File Oriented Server Operations

In this section, we will checkout a filetree into a writable directory structure on disk, make several file changes and commit the changes back into the repository. Then we will download this commit and apply at the host. As you may have guessed, this chapter is mostly about OSTree - the base technology. I’ve not mentioned anything about packages, although it is quite possible to install packages (afler all, packages are made of files, right?) and commit without the help of rpm-ostree, but it’s too much of a headache and not worth the effort, since rpm-ostree does it simpler and better.

When would you want to do that? When you want for all your hosts to get an application or configuration customization that is not encapsulated as part of a package upgrade.

Starting a fresh OSTree repo

If you want to start fresh with your own branch and/or versioning scheme, you can delete the OSTree repo created during the Photon 3.0 RPM-OSTree server install and re-create it empty.

root [ /srv/rpm-ostree ]# rm -rf repo/*

root [ /srv/rpm-ostree ]# ostree --repo=repo init --mode=archive-z2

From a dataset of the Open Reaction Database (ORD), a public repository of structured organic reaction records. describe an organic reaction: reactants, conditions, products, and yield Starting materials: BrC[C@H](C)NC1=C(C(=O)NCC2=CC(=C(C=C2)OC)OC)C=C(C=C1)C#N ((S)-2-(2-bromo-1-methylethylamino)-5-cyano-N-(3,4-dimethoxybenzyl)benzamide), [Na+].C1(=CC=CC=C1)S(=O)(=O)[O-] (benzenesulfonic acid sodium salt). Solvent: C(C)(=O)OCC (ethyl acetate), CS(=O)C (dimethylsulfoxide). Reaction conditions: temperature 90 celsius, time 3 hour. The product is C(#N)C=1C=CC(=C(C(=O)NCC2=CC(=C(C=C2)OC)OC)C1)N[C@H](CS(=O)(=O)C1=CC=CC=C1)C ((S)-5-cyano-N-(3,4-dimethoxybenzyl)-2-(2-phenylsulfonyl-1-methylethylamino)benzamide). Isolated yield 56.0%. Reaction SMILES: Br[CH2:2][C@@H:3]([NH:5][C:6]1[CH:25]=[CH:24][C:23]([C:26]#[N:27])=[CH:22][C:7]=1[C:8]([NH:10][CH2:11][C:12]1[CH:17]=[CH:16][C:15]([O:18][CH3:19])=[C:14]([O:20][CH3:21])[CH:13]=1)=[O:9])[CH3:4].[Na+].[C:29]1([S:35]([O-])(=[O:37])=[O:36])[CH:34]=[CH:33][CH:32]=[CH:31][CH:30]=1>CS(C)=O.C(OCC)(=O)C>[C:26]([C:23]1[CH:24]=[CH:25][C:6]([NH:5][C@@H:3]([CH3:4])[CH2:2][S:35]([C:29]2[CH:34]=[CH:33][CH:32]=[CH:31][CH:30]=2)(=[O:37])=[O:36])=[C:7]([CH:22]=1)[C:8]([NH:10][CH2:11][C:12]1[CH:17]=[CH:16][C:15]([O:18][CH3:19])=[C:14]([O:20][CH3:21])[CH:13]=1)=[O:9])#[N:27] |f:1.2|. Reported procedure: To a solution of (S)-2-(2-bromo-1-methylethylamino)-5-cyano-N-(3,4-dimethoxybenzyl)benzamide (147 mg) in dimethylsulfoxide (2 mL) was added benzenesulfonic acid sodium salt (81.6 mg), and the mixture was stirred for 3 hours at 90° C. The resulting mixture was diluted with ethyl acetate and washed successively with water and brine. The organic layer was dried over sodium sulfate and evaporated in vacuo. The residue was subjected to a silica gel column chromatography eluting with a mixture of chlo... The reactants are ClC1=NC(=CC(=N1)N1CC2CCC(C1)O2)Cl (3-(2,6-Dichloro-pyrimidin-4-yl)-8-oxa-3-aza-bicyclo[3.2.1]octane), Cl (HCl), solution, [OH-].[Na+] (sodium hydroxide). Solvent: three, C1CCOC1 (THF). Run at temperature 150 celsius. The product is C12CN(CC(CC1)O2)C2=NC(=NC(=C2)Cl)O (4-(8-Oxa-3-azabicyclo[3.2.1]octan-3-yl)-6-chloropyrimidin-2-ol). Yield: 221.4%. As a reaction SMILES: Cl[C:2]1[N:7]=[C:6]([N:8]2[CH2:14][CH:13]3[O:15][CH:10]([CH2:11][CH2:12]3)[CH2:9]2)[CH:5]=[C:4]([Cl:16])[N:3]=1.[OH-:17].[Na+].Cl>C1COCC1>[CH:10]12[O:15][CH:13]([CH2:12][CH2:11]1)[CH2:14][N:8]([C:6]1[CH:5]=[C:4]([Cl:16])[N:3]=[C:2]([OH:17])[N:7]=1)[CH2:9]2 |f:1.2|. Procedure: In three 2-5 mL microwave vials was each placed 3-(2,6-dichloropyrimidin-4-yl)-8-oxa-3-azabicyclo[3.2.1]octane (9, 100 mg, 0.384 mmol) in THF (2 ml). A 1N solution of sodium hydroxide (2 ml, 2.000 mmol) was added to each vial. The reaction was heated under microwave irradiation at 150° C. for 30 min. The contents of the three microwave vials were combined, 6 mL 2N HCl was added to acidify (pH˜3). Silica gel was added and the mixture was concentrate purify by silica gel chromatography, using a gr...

root [ /srv/rpm-ostree ]# ls repo
config  objects  refs  state  tmp  uncompressed-objects-cache

root [ /srv/rpm-ostree ]# cat repo/config
[core]
repo_version=1
mode=archive-z2

Creating summary metadata

A newer ostree feature, available in Photon OS 2.0 and higher, allows the OSTree server admin to create server summary metadata, that includes among other things the list of available branches and the list of static deltas, so they could be discovered by hosts. To create a summary, run this command after you committed for your branches:

root [ /srv/rpm-ostree ]# ostree summary -u "This is BigData's OSTree server, it has three branches"

We will find out later how the hosts query for branches list.



Last modified March 5, 2021: setting up github actions (3f54ed117)